Apple and Consumer Reports have been working together to determine the issues that Consumer Reports had with the new MacBook Pro’s battery life during its review, and on Tuesday, both issued statements on their findings. It turns out that Consumer Reports uses a developer setting that typical users don’t use, and also that the same setting has a bug that affects performance.
In its review of the MacBook Pro, Consumer Reports said its battery life test results varied wildly, from 4 hours to 19 hours. Consumer Reports explained on its website that its laptop battery tests do not necessarily reflect real-world usage; instead, tests are designed to be consistent across different laptops for comparison’s sake. In the case of the MacBook Pro, Consumer Reports’ battery tests uses Safari in Developer mode, which is not the default setting. (You might not even know that Safari has such a mode.)
To enable Developer mode in Safari, go to Safari’s preferences and then click on the Advanced tab. Check the box at the bottom on the window that says, “Show Develop menu in menu bar.”
Consumer Reports’ battery test involves downloading “a series of 10 webpages repeatedly,” but the publication turns off Safari’s caching ability in order to load fresh webpages. Caching is on by default, and the only way to turn it off is by using Safari in Developer mode. “This is not a setting used by customers and does not reflect real-world usage,” Apple said in a statement.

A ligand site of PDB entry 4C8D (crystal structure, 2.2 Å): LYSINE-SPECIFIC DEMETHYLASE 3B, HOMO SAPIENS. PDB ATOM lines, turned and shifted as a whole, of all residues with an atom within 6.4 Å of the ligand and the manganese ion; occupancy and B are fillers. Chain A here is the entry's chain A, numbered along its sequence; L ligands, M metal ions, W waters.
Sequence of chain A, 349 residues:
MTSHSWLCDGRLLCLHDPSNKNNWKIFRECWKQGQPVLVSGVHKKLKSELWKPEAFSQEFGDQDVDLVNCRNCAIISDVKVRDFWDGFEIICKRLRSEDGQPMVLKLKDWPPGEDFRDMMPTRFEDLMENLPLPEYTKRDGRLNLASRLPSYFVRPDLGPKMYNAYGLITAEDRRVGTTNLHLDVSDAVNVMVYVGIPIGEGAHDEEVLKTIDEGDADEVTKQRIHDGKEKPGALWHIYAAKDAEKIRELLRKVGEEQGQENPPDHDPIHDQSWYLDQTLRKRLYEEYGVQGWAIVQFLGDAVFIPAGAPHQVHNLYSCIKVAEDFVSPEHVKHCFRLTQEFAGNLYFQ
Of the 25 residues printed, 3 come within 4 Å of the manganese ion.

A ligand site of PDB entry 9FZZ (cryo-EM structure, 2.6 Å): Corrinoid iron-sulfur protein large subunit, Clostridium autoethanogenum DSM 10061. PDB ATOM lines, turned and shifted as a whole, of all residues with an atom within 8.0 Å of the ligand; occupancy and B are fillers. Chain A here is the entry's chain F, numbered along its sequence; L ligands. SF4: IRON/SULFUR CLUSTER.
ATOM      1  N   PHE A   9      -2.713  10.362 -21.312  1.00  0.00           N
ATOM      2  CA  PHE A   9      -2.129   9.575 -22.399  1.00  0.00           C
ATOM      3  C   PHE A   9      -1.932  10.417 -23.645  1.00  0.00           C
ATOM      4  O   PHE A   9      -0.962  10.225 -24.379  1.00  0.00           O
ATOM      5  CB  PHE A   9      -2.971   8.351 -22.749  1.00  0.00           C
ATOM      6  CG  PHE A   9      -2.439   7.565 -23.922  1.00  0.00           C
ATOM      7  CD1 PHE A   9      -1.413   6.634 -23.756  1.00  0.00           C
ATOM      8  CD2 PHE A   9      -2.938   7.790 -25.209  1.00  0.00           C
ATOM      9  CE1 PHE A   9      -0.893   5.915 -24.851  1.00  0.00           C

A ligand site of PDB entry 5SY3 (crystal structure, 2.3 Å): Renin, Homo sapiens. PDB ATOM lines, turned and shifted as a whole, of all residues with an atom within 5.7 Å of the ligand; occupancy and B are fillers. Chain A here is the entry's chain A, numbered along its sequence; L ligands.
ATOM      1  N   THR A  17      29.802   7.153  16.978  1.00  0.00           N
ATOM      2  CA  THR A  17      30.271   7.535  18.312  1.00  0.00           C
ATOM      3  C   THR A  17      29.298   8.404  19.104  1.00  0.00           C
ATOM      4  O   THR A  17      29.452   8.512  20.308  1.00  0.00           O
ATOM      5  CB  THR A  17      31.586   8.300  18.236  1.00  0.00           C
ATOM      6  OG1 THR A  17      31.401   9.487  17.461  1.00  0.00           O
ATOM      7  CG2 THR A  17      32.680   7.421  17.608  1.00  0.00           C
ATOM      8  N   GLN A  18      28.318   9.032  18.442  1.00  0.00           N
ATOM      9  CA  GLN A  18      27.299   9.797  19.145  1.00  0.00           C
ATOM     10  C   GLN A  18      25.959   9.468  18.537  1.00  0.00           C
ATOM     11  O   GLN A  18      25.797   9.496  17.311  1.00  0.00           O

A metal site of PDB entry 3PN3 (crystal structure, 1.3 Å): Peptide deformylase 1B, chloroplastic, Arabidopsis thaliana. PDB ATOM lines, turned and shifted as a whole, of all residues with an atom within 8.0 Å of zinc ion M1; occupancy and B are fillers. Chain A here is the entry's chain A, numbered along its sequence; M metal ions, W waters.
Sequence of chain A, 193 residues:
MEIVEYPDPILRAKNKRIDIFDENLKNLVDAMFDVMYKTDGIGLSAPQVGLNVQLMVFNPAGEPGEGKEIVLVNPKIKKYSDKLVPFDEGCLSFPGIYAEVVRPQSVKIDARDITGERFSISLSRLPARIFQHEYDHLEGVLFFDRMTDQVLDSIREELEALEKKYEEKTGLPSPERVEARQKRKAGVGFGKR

During their research, Apple and Consumer Reports discovered a problem when you use Safari with the cache disabled. Said Apple, “[Consumer Reports’] use of this developer setting also triggered an obscure and intermittent bug reloading icons which created inconsistent results in their lab. After we asked Consumer Reports to run the same test using normal user settings, they told us their MacBook Pro systems consistently delivered the expected battery life.”
After activating Developer mode in Safari, a new Develop menu appears between the Bookmarks and Window menus. To disable the cache, click the Develop menu and select Disable Caches. This will cause Safari to ping the web server every time and reload all the content of a page, even if an element has already been downloaded. Consumer Reports disables the cache “to collect consistent results across the testing of many laptops, and it also puts batteries through a tougher workout.”
In its statement, Consumer Reports said that when it turned caching on and did an initial set of retests, the MacBook Pro produced “consistently high battery life results.” Consumer Reports said it is retesting the MacBook Pro and will update its review. As for the bug, Apple has created a fix and it’s currently being tested as part of the Beta Software Program. Once the beta run is complete, the fix will be issued publically through Software Update.
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